In many states, married couples must have a formal separation agreement if they plan to separate, but that isn’t the case in Virginia. The Commonwealth of Virginia does not recognize legal separation. In Virginia, a “separation agreement” is a written contract between spouses that addresses issues like property and debt division, child custody, child support, and spousal support.
While divorcing couples don’t need to have a separation agreement to end their marriage in Virginia, creating one is a great way to safeguard your assets and parenting rights, avoid ambiguities, and prevent bitter, drawn-out disputes over certain issues in court.
If a Separation Agreement Is Not Required, Why Is it Recommended?
A formal separation agreement will clearly state each spouse’s rights and responsibilities. Without such an agreement, any responsibilities the parties agreed to accept are not enforceable. By negotiating and drafting a separation agreement with your spouse, you can reduce the risk of conflict in the future and ensure that your rights are protected.
Having a separation agreement also gives you more control over the terms of your divorce. If you and your spouse cannot agree on certain issues, a judge will have to decide those issues for you, and the outcome may not be what you wanted. With a separation agreement, you can decide how you would like to divide property, create your own custody arrangement and visitation schedules, and explore a broader range of potential solutions to your unique situation.
Establishing your separation agreement with the help of an experienced divorce attorney can also save you a lot of time, money, and stress. Divorce is challenging enough without getting involved in a lengthy court battle with your spouse. A separation agreement can make the transition from marriage to divorce easier. It can also help you establish an amicable post-divorce relationship with your soon-to-be ex.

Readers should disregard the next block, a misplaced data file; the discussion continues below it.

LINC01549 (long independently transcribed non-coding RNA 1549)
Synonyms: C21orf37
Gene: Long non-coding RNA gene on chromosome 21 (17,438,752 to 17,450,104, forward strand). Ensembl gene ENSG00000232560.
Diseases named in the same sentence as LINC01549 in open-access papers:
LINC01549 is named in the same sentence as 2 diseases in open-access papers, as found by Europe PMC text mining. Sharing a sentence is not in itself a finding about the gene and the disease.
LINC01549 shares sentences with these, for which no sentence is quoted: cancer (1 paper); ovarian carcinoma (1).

What Is Included in a Separation Agreement?
Separation agreements typically address the following divorce-related issues:
- Property division – Divorcing spouses can use separation agreements to outline how they would like to divide their marital assets, including homes, vehicles, furniture, jewelry, retirement accounts, insurance policies, and other shared property. You can also use the separation agreement to dictate how a couple’s debts and liabilities will be split.
- Child custody – Divorcing couples can also use a separation agreement to create a child custody arrangement that suits them both. As long as the child custody arrangement is in the child’s best interests, a judge will most likely approve it.
- Child support – Couples with minor children can use a separation agreement can be used to set up a child support arrangement.
- Spousal support – In some cases, one spouse may agree to pay spousal support to the other. The couple can outline the amount of support and the length of time the support will be paid in the separation agreement.
Separation agreements must be in writing and signed by both parties. Both spouses must voluntarily agree to the terms of the agreement. Once it has been signed and presented to the court during your divorce proceedings, the judge may affirm or ratify it. It will then become a legally binding part of your divorce decree.
Contact Us for Help
If you are seeking a divorce in Virginia Beach, Mike Deering can help you negotiate a favorable, legally valid separation agreement with your spouse while protecting your parenting and property rights. Contact Deering Hedrick today at 757-383-6848 for a confidential consultation.